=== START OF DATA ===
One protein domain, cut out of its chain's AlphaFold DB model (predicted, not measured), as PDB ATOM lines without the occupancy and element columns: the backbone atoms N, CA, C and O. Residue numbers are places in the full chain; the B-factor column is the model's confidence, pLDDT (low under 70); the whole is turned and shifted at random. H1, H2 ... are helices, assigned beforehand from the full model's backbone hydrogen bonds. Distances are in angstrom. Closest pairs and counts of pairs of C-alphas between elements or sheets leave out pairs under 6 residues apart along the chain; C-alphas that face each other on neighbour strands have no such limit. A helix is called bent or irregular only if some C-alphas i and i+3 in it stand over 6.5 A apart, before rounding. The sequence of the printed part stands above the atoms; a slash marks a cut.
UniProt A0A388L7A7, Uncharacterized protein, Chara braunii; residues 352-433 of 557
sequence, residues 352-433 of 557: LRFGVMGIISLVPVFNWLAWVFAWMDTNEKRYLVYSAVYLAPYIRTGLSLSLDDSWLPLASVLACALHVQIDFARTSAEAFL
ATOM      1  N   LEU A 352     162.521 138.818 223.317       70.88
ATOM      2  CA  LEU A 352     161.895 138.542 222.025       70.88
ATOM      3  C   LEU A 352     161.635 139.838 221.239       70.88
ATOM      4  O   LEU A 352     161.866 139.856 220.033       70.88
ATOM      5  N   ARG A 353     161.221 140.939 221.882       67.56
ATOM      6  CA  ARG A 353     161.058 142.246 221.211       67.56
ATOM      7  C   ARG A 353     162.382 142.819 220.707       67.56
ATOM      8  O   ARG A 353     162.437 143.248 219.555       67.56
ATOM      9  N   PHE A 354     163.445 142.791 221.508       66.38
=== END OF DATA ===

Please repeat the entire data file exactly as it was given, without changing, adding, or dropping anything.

One protein domain, cut out of its chain's AlphaFold DB model (predicted, not measured), as PDB ATOM lines without the occupancy and element columns: the backbone atoms N, CA, C and O. Residue numbers are places in the full chain; the B-factor column is the model's confidence, pLDDT (low under 70); the whole is turned and shifted at random. H1, H2 ... are helices, assigned beforehand from the full model's backbone hydrogen bonds. Distances are in angstrom. Closest pairs and counts of pairs of C-alphas between elements or sheets leave out pairs under 6 residues apart along the chain; C-alphas that face each other on neighbour strands have no such limit. A helix is called bent or irregular only if some C-alphas i and i+3 in it stand over 6.5 A apart, before rounding. The sequence of the printed part stands above the atoms; a slash marks a cut.
UniProt A0A388L7A7, Uncharacterized protein, Chara braunii; residues 352-433 of 557
sequence, residues 352-433 of 557: LRFGVMGIISLVPVFNWLAWVFAWMDTNEKRYLVYSAVYLAPYIRTGLSLSLDDSWLPLASVLACALHVQIDFARTSAEAFL
ATOM      1  N   LEU A 352     162.521 138.818 223.317       70.88
ATOM      2  CA  LEU A 352     161.895 138.542 222.025       70.88
ATOM      3  C   LEU A 352     161.635 139.838 221.239       70.88
ATOM      4  O   LEU A 352     161.866 139.856 220.033       70.88
ATOM      5  N   ARG A 353     161.221 140.939 221.882       67.56
ATOM      6  CA  ARG A 353     161.058 142.246 221.211       67.56
ATOM      7  C   ARG A 353     162.382 142.819 220.707       67.56
ATOM      8  O   ARG A 353     162.437 143.248 219.555       67.56
ATOM      9  N   PHE A 354     163.445 142.791 221.508       66.38